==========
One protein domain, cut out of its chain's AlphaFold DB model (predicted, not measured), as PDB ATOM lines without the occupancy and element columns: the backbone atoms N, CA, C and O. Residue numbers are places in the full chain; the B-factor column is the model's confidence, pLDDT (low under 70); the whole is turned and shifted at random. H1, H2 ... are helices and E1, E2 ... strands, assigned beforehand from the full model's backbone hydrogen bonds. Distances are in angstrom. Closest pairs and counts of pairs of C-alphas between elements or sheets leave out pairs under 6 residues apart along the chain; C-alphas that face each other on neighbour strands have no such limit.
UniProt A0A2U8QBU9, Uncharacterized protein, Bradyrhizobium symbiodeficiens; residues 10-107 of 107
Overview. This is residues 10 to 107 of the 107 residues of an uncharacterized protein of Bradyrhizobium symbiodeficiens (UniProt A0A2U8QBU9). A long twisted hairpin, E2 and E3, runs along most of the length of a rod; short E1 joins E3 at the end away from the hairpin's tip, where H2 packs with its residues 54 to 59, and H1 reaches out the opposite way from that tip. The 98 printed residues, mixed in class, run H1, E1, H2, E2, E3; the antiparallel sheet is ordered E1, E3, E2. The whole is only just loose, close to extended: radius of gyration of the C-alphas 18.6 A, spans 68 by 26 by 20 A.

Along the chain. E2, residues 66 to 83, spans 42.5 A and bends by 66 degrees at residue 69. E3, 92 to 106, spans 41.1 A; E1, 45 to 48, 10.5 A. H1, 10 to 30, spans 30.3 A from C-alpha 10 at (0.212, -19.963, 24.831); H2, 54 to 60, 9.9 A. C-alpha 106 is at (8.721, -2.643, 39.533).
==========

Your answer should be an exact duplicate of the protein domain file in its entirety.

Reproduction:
One protein domain, cut out of its chain's AlphaFold DB model (predicted, not measured), as PDB ATOM lines without the occupancy and element columns: the backbone atoms N, CA, C and O. Residue numbers are places in the full chain; the B-factor column is the model's confidence, pLDDT (low under 70); the whole is turned and shifted at random. H1, H2 ... are helices and E1, E2 ... strands, assigned beforehand from the full model's backbone hydrogen bonds. Distances are in angstrom. Closest pairs and counts of pairs of C-alphas between elements or sheets leave out pairs under 6 residues apart along the chain; C-alphas that face each other on neighbour strands have no such limit.
UniProt A0A2U8QBU9, Uncharacterized protein, Bradyrhizobium symbiodeficiens; residues 10-107 of 107
Overview. This is residues 10 to 107 of the 107 residues of an uncharacterized protein of Bradyrhizobium symbiodeficiens (UniProt A0A2U8QBU9). A long twisted hairpin, E2 and E3, runs along most of the length of a rod; short E1 joins E3 at the end away from the hairpin's tip, where H2 packs with its residues 54 to 59, and H1 reaches out the opposite way from that tip. The 98 printed residues, mixed in class, run H1, E1, H2, E2, E3; the antiparallel sheet is ordered E1, E3, E2. The whole is only just loose, close to extended: radius of gyration of the C-alphas 18.6 A, spans 68 by 26 by 20 A.

Along the chain. E2, residues 66 to 83, spans 42.5 A and bends by 66 degrees at residue 69. E3, 92 to 106, spans 41.1 A; E1, 45 to 48, 10.5 A. H1, 10 to 30, spans 30.3 A from C-alpha 10 at (0.212, -19.963, 24.831); H2, 54 to 60, 9.9 A. C-alpha 106 is at (8.721, -2.643, 39.533).